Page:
VANDALS AT THE GATES OF MEDICINE - Historical Perspectives On The Battle Over Health Care Reform, by Miguel A Faria, Jr, MD, Hacienda Publishing, Macon, Georgia, 401 pages, $42.
Review by Del Meyer, MD
Miguel A Faria, Jr, a neurosurgeon, Clinical Professor of Surgery and Adjunct Professor of Medical History at Mercer University School of Medicine in Macon, Georgia, escaped from Cuba with his father in 1966 at age 13. Years later, after a three-month odyssey through several Caribbean islands, he was reunited with his family in the United States. He dedicates this book to his father and the Odyssey which ended in freedom and changed his life. Since graduating Magna Cum Laude from the University of South Carolina, he has edited the Journal of the Medical Association of Georgia, the Medical Sentinel, and published over 60 articles ranging from the scientific to the more recent socio-economic and political issues affecting American society in general and health care in particular. With this world view, he is well qualified to give us this treatise on the historical perspective of health care reform.
Faria believes that no health care delivery system will succeed unless the two parties who have the most at stake in the system--the patients and the doctors--cooperate, without coercion from the state. We should therefore rekindle, for the patient consumer-based incentives to contain costs. He feels this point is particularly important as our population ages, technologic advances proliferate, and expenses mount as further demands are placed on our overburdened health care system.
As a medical historian, Dr Faria is deeply convinced that many of the answers to today's perplexing questions regarding health care reform, the allocation and use of medical resources, and the direction that health care should take, can be found in the wisdom recorded in the pages of history. If we know history, we can at least avoid the mistakes of the past.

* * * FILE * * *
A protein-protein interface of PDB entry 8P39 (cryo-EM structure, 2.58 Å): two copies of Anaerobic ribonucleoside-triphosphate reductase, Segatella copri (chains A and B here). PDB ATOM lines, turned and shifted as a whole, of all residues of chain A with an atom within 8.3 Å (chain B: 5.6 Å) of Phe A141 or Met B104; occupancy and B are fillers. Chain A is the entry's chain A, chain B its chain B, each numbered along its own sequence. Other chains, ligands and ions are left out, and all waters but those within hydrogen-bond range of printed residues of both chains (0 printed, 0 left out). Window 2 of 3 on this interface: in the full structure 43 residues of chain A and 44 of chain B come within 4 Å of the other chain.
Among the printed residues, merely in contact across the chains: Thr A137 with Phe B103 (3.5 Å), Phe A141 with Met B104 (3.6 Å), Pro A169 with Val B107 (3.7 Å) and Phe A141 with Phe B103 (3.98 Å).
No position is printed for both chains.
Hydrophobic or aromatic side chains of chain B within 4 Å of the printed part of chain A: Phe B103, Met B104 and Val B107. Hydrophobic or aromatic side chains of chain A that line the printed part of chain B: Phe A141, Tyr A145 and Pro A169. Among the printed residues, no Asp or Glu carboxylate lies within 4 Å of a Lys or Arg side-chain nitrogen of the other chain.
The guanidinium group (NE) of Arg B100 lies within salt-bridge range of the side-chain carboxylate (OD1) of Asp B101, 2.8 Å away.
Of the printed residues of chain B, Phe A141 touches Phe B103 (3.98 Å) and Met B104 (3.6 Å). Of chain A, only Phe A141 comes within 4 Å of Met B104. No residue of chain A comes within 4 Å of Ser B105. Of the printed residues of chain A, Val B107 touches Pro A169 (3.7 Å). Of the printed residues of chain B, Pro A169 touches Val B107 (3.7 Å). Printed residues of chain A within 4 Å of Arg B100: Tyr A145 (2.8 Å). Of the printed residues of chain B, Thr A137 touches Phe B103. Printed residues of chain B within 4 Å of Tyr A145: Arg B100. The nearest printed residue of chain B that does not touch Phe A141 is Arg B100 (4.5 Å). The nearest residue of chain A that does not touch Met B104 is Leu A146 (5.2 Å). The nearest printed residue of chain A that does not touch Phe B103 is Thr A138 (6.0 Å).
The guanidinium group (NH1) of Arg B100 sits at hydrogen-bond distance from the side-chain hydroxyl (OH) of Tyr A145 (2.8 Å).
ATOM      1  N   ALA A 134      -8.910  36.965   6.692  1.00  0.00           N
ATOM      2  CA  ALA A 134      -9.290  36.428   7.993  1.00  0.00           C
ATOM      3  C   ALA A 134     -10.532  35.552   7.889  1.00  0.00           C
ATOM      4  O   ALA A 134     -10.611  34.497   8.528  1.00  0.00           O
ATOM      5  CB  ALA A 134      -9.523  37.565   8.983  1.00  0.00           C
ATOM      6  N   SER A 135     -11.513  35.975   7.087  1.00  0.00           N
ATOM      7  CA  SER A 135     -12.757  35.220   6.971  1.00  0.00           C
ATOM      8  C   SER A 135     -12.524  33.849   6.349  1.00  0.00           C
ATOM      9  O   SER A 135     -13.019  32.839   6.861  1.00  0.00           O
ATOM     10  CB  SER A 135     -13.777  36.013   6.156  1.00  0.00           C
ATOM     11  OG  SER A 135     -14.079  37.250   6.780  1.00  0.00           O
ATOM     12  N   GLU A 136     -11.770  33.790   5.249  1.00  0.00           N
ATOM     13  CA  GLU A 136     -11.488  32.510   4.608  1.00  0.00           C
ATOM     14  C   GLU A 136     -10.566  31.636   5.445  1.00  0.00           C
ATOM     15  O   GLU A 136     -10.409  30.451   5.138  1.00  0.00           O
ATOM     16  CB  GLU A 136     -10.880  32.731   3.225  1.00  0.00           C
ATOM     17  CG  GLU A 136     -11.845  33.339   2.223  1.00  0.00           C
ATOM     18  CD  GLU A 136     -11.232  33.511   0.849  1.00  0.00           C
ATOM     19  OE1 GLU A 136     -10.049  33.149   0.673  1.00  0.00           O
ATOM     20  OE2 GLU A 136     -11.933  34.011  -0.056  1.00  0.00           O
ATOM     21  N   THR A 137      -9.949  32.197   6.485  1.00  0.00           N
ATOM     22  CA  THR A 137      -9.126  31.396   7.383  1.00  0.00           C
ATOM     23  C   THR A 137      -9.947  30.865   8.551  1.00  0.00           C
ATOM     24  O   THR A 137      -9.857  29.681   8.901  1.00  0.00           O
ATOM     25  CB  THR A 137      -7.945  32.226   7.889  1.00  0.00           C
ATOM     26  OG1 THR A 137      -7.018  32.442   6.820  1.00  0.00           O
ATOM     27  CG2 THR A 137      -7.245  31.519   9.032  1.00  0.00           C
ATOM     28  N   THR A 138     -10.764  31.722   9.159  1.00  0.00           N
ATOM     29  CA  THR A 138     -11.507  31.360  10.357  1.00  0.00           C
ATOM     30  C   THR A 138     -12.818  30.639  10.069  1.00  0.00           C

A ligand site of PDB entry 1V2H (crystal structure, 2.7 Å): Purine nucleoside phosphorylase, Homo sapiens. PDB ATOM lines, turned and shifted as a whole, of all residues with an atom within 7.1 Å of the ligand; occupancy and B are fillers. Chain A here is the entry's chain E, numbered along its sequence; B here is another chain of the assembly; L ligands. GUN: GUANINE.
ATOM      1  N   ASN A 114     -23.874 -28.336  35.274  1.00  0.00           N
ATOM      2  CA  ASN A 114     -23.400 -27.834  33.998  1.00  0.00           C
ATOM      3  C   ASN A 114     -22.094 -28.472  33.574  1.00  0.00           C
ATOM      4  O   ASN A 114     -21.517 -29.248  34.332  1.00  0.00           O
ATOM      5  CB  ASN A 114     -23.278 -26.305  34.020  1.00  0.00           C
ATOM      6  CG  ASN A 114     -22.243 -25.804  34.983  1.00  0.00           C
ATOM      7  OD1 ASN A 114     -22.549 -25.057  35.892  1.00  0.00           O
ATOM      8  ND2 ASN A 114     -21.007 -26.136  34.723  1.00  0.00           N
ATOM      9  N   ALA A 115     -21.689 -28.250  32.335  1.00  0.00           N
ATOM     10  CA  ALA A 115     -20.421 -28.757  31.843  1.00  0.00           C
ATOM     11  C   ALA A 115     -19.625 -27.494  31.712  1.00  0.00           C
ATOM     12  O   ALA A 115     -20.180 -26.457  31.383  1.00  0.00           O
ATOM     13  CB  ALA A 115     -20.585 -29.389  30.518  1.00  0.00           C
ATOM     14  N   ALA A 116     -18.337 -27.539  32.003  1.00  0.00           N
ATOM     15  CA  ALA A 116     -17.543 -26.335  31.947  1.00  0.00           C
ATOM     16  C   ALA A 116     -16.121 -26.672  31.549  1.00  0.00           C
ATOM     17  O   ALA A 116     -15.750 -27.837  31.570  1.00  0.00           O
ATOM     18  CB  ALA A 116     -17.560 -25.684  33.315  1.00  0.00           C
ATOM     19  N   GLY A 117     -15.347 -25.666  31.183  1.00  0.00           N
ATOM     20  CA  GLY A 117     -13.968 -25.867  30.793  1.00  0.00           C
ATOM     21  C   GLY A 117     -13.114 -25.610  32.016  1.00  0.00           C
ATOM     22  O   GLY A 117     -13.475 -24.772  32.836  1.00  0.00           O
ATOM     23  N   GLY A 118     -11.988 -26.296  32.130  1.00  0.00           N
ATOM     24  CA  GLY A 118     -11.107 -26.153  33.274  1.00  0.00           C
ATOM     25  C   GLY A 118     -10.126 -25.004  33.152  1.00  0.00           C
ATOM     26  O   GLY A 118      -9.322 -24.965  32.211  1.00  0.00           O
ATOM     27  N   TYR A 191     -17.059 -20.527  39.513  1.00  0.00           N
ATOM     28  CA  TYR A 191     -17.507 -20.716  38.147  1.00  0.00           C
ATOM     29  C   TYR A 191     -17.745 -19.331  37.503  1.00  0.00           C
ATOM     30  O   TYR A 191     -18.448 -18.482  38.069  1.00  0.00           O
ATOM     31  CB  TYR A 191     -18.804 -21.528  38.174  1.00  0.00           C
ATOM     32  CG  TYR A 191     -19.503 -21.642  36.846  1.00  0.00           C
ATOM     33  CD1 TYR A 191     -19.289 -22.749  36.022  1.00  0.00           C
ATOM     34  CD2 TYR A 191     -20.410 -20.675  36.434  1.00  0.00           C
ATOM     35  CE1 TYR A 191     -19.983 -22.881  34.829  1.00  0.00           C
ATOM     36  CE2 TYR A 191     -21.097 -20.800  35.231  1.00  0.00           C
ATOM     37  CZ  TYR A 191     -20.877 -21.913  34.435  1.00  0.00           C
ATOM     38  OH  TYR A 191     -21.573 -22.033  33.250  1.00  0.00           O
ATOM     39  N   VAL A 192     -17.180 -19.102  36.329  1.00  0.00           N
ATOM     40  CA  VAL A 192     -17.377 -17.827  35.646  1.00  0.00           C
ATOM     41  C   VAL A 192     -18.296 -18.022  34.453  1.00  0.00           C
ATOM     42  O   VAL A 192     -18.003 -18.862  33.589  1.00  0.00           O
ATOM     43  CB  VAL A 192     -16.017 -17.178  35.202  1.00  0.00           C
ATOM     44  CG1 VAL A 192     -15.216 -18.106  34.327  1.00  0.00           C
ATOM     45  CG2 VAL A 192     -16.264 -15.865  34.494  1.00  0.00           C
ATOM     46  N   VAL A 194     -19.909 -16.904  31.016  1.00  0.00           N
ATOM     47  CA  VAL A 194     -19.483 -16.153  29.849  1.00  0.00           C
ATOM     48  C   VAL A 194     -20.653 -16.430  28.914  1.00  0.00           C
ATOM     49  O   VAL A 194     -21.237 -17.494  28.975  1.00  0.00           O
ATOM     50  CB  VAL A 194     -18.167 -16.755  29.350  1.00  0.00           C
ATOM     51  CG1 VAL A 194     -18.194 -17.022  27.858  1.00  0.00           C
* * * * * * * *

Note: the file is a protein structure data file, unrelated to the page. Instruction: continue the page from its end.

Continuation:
Faria thinks the economic basis has already been well-established by such economic giants as Milton Friedman, and insights are provided by venerable and commendable physicians from antiquity to the Renaissance. By becoming enlightened by the physicians of yore, we can contribute something tangible to the present health care debate and even provide answers and solutions to our present quandary.
Dr Faria then takes us on an odyssey beginning with humanity's first attempts to treat injuries through the medicine man, the special individual who possessed cryptic and forbidden knowledge separating him from the rest of the clan. The privilege of wearing elaborate ceremonial costumes emblematic of the office and symbolic of power were contingent upon proper fulfillment of his responsibilities to the tribe. The survival and well-being of the tribe depended on it.
Faria continues the journey through Egyptian civilization, where the first physician Imhotep, the first physician of whom we have a written record, was also a magician, sorcerer, and priest. Akhenaton, the sun-god, is credited as the inaugurator of the use of solar energy as a source of healing and health (i.e. heliotherapy and phototherapy) in recent centuries.